You may be looking for a more natural sweetener to offer your child, but if you find yourself reaching for the honey, take a step back. Honey can sometimes contain a bacteria called Clostridium botulinum which causes infant botulism.
When Can My Child Have Honey?
Before your toddler's first birthday, his digestive system is just not up to the task of eliminating this contaminant from his body before it has a chance to grow and cause harm. Why is this? Dr. Ari Brown explains in her book Toddler 411
, "Once kids have been out in the world for a year, their guts are full of 'good' bacteria that can break down the botulism found in honey." So, adults and older kids may actually ingest the bacteria from contaminated honey, too, but generally are able to deal with these small amounts before it makes them sick.
Does All Honey Have Clostridium Botulism?
Not all honey contains Clostridium botulism. According to the FDA
, studies have shown that just 10-13% of samples contained it and only low numbers of the bacteria. But in this case, it's better to be safe than sorry. The FDA, CDC and American Academy of Pediatrics currently all recommend against giving honey to children under 12 months of age.
How Do I Know if Something Contains Honey?
There are currently no laws in the United States requiring food manufacturers to disclose the same type of warning about honey that they must about common food allergens
, though sometimes you might find a boldly lettered warning not to feed infants honey. Those warnings are completely voluntary. The best route to finding out if a processed food contains honey is to read the entire list of ingredients. Common culprits include breads, cookies, crackers, yogurt
and sweetened peanut butters.
Is Corn Syrup Safer Than Honey?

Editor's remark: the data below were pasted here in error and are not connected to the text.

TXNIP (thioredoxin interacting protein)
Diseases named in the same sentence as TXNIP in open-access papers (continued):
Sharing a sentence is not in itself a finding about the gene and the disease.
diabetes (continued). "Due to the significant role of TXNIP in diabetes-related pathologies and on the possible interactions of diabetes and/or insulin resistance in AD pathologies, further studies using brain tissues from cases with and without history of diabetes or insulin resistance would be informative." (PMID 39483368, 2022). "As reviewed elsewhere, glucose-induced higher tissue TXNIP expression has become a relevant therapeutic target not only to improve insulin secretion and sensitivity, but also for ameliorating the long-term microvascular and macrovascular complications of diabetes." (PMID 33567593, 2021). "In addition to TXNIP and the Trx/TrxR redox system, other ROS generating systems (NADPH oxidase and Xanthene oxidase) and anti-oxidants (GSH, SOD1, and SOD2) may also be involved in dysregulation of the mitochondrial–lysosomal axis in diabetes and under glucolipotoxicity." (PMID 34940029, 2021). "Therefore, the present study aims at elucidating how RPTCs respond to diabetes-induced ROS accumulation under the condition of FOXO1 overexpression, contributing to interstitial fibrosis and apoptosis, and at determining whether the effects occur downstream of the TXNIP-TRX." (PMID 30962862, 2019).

Corn syrup has sometimes been blamed for cases of infant botulism, but as for actual documented cases, there doesn't seem to be much to go on. According to a statement
from a group consisting of the Canadian Paediatric Society, Dietitians of Canada and Health Canada, "Corn syrup has never been directly implicated in a case of infant botulism." They go on to say that, "The conflicting evidence implicating corn syrup in infant botulism is not strong enough to classify corn syrup as a risk factor and, as such, we do not recommend against feeding corn syrup to infants." An article published in 2000 in The Pediatric Infectious Disease Journal
also puts corn syrup in the clear. Pediatricians sometimes prescribe corn syrup to ease constipation in infants, though there is still some debate
about not only the botulism issue but also its effectiveness. Still, with no reported cases, I'd say you should have none of the same worries about honey when feeding corn syrup to your child.
What Are the Symptoms of Botulism?
In young infants, the symptoms can include constipation, lack of head control, poor eating, a weak cry and difficulty breathing. In older kids and adults, botulism can cause difficulty swallowing and breathing, droopy eyelids and gastrointestinal problems like vomiting and diarrhea. If you think that your child has ingested honey and could have infant botulism, seek medical treatment immediately. It can be deadly if left untreated.